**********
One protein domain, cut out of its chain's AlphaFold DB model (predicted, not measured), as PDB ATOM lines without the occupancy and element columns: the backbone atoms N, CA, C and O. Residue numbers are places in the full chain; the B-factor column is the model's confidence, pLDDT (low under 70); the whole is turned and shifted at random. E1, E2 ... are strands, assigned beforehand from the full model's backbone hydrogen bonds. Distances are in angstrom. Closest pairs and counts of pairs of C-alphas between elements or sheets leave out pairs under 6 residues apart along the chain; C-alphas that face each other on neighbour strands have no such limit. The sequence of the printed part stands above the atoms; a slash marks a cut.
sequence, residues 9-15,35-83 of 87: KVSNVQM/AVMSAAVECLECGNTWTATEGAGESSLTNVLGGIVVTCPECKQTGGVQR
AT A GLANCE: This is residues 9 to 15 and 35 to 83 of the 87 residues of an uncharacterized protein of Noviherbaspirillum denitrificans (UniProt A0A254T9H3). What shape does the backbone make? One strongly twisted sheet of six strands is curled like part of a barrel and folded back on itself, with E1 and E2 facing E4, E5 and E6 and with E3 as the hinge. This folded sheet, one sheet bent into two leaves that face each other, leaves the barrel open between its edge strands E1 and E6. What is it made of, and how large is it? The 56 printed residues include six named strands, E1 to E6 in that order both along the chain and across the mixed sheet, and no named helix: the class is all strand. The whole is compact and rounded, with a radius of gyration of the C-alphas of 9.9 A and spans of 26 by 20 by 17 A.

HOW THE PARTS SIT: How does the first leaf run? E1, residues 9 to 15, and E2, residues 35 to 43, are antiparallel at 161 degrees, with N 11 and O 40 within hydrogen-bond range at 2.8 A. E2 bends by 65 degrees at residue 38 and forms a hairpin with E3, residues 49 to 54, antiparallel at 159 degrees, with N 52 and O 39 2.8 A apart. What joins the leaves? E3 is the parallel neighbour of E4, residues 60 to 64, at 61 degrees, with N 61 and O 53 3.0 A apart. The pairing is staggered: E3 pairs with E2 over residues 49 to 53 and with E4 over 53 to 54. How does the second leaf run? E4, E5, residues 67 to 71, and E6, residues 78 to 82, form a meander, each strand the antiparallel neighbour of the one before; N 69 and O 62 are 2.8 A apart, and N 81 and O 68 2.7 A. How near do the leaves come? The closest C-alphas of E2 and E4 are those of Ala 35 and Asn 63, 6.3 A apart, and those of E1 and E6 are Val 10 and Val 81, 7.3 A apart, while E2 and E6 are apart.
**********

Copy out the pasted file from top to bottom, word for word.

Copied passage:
One protein domain, cut out of its chain's AlphaFold DB model (predicted, not measured), as PDB ATOM lines without the occupancy and element columns: the backbone atoms N, CA, C and O. Residue numbers are places in the full chain; the B-factor column is the model's confidence, pLDDT (low under 70); the whole is turned and shifted at random. E1, E2 ... are strands, assigned beforehand from the full model's backbone hydrogen bonds. Distances are in angstrom. Closest pairs and counts of pairs of C-alphas between elements or sheets leave out pairs under 6 residues apart along the chain; C-alphas that face each other on neighbour strands have no such limit. The sequence of the printed part stands above the atoms; a slash marks a cut.
sequence, residues 9-15,35-83 of 87: KVSNVQM/AVMSAAVECLECGNTWTATEGAGESSLTNVLGGIVVTCPECKQTGGVQR
AT A GLANCE: This is residues 9 to 15 and 35 to 83 of the 87 residues of an uncharacterized protein of Noviherbaspirillum denitrificans (UniProt A0A254T9H3). What shape does the backbone make? One strongly twisted sheet of six strands is curled like part of a barrel and folded back on itself, with E1 and E2 facing E4, E5 and E6 and with E3 as the hinge. This folded sheet, one sheet bent into two leaves that face each other, leaves the barrel open between its edge strands E1 and E6. What is it made of, and how large is it? The 56 printed residues include six named strands, E1 to E6 in that order both along the chain and across the mixed sheet, and no named helix: the class is all strand. The whole is compact and rounded, with a radius of gyration of the C-alphas of 9.9 A and spans of 26 by 20 by 17 A.

HOW THE PARTS SIT: How does the first leaf run? E1, residues 9 to 15, and E2, residues 35 to 43, are antiparallel at 161 degrees, with N 11 and O 40 within hydrogen-bond range at 2.8 A. E2 bends by 65 degrees at residue 38 and forms a hairpin with E3, residues 49 to 54, antiparallel at 159 degrees, with N 52 and O 39 2.8 A apart. What joins the leaves? E3 is the parallel neighbour of E4, residues 60 to 64, at 61 degrees, with N 61 and O 53 3.0 A apart. The pairing is staggered: E3 pairs with E2 over residues 49 to 53 and with E4 over 53 to 54. How does the second leaf run? E4, E5, residues 67 to 71, and E6, residues 78 to 82, form a meander, each strand the antiparallel neighbour of the one before; N 69 and O 62 are 2.8 A apart, and N 81 and O 68 2.7 A. How near do the leaves come? The closest C-alphas of E2 and E4 are those of Ala 35 and Asn 63, 6.3 A apart, and those of E1 and E6 are Val 10 and Val 81, 7.3 A apart, while E2 and E6 are apart.